Feb 09 2009
By Brooke Gowen
I attended a wine tasting of the 2007 Burgundy barrel samples on Thursday, which was hosted by the importer Frederick Wildman & Sons, Ltd. (A barrel sample is a wine which has not yet been bottled; so while you can get a good sense of what the wine will be like when released, it will undoubtedly change a good bit more once bottled.) Many great producers and winemakers were on-hand pouring samples from some of the most renowned appellations in Burgundy: the Côte de Nuits, the Côte de Beaune, and from the southern part of the region.
On the heels of this tasting, I thought it might be an opportune time for another brief tutorial, this one on the grapes that comprise all Burgundy wines. First things first: a red Burgundy wine can only be made from one of two grapes: Pinot Noir or Gamay. A white Burgundy is made from either Chardonnay or Aligoté. However, do note that it’s really Pinot Noir and Chardonnay that take center-stage in Burgundy. A general mention of a “red Burgundy ” is assumed to be Pinot Noir and a “white Burgundy,” a Chardonnay.
So, let’s explore the varietals a bit, shall we?
• Pinot Noir thrives in Burgundy better than anywhere else in the world, which is why other Pinots in the world want to be like just like it. (The grape is grown everywhere in the region except Beaujolais.) Classic Burgundian Pinot Noir has red fruit flavors which evolve into vegetal and savory notes as the wine ages. Tannin and acidity levels vary and the wines are usually quite light to medium-bodied and delicious – la crème de la crème, I tell ya’!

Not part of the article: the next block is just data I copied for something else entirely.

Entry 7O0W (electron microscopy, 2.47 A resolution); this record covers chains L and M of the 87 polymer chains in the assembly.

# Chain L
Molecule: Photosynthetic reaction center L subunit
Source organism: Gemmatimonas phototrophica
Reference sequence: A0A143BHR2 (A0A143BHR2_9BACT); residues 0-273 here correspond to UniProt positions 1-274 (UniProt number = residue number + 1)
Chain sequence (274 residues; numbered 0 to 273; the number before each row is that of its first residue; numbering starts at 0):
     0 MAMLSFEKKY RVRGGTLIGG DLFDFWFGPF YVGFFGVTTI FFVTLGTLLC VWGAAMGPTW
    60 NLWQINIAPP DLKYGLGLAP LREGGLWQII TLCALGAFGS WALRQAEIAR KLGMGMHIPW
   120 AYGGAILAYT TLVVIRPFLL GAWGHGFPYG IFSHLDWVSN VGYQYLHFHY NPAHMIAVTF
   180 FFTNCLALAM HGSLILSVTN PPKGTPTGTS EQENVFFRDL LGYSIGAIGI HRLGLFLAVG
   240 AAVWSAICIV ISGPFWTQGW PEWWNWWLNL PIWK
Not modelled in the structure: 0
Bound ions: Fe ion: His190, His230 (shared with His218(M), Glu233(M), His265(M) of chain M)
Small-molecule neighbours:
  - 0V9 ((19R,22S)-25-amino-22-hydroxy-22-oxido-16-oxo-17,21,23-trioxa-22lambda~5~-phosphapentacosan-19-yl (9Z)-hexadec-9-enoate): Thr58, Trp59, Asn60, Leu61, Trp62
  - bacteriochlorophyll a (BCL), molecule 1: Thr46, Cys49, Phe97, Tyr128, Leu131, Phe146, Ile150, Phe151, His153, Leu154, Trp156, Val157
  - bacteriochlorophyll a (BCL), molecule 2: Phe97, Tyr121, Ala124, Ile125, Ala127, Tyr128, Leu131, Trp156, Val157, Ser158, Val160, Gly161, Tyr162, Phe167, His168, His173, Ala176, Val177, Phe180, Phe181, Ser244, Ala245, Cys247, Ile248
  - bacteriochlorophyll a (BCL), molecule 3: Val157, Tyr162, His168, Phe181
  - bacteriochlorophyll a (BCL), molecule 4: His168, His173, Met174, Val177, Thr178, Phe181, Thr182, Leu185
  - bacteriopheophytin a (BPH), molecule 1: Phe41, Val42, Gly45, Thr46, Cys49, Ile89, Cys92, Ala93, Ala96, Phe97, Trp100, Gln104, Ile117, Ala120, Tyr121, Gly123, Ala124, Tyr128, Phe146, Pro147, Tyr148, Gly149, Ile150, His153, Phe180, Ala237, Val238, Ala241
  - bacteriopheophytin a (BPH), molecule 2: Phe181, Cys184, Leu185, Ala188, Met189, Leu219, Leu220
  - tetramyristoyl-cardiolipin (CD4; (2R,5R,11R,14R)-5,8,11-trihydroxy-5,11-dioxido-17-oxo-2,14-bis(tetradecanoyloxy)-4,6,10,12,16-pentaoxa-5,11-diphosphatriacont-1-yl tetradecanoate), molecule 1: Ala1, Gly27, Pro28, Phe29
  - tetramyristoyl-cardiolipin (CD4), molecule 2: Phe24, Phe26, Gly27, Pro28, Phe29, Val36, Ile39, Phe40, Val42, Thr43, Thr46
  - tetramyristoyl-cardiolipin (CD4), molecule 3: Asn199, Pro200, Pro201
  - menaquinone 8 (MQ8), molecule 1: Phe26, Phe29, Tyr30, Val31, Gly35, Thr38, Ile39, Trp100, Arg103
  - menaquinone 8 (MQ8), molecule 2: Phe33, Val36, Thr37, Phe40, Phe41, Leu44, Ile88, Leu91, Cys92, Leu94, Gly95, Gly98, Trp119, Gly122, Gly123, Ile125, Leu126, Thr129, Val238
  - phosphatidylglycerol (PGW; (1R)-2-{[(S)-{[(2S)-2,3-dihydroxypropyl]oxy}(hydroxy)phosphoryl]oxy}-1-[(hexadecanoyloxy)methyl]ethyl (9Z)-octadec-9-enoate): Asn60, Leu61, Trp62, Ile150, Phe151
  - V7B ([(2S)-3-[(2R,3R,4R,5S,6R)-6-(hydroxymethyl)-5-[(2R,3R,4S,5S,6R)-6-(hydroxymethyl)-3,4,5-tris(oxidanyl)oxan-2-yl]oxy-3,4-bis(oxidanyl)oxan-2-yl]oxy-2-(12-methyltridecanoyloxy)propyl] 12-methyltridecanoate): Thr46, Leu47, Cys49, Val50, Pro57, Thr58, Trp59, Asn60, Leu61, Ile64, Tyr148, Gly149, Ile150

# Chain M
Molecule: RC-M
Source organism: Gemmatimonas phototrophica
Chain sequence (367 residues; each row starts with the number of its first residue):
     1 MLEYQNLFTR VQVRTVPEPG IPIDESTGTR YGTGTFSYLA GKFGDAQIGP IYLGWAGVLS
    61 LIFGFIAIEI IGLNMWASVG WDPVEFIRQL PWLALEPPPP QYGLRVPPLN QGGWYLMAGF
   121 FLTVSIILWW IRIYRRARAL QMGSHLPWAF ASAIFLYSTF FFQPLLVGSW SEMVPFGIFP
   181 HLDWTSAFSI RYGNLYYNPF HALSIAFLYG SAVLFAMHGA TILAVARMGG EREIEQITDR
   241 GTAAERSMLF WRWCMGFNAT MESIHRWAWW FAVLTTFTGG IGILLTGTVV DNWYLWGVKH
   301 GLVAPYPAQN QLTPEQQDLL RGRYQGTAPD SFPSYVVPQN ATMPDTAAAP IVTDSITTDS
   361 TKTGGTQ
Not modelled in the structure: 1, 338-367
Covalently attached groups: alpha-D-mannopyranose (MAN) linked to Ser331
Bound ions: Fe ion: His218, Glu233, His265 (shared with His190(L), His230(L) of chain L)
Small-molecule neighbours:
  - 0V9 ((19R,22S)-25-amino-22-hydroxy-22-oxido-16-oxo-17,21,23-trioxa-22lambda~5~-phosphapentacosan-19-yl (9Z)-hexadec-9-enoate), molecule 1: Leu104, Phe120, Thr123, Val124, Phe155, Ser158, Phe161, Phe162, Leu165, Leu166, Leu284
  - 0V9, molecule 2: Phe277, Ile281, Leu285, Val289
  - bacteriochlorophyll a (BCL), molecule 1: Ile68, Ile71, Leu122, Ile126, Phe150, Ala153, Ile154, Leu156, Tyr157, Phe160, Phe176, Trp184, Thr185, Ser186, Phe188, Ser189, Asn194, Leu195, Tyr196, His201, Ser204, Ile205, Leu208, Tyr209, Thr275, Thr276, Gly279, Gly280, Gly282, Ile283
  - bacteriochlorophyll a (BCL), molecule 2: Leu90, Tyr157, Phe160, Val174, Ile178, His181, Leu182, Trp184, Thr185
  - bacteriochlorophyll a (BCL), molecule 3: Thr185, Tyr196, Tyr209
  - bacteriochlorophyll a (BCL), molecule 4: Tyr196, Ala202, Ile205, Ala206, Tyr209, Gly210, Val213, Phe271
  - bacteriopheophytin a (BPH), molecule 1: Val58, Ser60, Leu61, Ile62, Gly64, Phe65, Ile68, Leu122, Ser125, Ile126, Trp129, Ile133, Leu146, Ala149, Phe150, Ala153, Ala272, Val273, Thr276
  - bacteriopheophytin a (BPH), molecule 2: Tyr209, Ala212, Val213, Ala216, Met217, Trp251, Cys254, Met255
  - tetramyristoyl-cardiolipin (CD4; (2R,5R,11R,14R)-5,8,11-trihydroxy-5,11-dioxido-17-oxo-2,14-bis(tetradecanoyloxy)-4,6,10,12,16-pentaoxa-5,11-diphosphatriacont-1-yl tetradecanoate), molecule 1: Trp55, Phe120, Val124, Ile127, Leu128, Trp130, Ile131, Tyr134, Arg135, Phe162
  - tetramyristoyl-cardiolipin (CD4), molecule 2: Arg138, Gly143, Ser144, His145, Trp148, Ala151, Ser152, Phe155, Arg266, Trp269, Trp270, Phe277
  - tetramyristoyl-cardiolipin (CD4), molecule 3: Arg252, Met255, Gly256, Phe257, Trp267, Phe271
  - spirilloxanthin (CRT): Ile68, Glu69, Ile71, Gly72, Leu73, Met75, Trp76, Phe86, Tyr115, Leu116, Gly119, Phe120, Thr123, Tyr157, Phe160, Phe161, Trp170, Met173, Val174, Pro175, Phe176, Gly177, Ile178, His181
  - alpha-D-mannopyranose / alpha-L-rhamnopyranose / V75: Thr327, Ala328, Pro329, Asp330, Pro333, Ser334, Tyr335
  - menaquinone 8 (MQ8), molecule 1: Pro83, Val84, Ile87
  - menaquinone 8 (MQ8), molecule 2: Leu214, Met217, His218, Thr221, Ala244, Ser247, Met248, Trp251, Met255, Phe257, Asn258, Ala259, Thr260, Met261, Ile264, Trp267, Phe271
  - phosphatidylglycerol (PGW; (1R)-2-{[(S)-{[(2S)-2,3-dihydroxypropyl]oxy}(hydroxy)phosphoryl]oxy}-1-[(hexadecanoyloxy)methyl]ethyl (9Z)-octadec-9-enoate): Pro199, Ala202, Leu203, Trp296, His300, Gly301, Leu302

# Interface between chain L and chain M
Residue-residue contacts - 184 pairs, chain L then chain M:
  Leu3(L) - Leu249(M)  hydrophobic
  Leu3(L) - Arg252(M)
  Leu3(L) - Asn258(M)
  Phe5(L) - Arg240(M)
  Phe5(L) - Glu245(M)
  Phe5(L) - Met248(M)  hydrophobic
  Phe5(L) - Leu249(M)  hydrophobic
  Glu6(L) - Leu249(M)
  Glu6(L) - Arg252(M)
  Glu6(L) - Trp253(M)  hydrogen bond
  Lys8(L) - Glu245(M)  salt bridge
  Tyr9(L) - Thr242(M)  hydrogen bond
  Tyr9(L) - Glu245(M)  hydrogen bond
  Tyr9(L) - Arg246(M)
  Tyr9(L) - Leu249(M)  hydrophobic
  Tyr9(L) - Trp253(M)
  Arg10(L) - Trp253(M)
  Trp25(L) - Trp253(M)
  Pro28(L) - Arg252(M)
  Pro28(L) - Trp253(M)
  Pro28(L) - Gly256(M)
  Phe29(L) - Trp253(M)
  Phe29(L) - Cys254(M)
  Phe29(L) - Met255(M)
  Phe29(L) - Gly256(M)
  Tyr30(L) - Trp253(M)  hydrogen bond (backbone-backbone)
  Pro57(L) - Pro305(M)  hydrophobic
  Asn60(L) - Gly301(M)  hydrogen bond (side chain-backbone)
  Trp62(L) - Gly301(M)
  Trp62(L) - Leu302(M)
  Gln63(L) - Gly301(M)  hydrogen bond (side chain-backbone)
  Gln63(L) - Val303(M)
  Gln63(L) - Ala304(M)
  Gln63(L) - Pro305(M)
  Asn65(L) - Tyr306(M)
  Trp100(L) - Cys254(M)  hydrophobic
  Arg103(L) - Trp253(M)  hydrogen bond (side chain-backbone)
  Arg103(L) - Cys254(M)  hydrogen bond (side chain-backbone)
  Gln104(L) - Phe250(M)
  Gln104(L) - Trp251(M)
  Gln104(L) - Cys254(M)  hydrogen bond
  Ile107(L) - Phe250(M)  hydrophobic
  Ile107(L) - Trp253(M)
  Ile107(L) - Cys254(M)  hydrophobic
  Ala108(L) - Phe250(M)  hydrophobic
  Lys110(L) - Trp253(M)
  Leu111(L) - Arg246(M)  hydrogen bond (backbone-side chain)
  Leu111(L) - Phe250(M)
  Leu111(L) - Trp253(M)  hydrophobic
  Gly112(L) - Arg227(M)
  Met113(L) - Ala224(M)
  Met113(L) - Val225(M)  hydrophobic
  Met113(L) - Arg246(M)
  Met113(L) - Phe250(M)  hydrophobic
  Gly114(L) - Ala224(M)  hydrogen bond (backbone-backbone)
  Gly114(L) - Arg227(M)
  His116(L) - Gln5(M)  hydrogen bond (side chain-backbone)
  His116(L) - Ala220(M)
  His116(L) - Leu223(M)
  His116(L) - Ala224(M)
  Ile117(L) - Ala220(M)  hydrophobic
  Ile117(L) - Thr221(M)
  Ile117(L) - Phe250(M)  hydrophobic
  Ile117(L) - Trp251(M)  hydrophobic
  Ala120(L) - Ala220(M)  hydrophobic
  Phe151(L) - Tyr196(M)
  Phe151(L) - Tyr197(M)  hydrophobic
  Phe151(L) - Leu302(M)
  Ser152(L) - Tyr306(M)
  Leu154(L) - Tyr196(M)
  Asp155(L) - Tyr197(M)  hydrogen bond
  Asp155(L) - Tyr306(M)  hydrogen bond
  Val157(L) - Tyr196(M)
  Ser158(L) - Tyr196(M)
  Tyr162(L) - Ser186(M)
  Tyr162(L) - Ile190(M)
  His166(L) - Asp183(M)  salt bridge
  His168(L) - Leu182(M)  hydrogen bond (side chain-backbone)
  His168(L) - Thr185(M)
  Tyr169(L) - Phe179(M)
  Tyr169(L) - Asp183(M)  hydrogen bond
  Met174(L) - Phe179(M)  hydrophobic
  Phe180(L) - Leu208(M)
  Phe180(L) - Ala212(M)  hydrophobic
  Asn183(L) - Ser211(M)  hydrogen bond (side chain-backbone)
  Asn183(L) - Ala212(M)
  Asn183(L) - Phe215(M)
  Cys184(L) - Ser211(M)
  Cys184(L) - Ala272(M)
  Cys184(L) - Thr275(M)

• Chardonnay makes up all the great white wines of the region. The character of Chardonnay in Burgundy varies according to the region’s microclimates, and can range from lean and steely with high acid to complex and expressive to full-bodied with ripe fruit flavors.
• Gamay flourishes in the Beaujolais region where it gives young, fruity, easy-drinking red wines with light tannins.
• Aligoté is not nearly as successful as the aforementioned in the region, but is grown for making Bourgogne Aligoté and sparkling wines.
This should help you a little in navigating lists that list wines by the region. Now, when you see “Burgundy Reds” and “Burgundy Whites” in a section, rest assured they’re more than likely offering Pinot Noir and Chardonnay, respectively. Sometimes a little bit of info can get you a long way!
What personal experiences have you had with great Burgundies, red or white.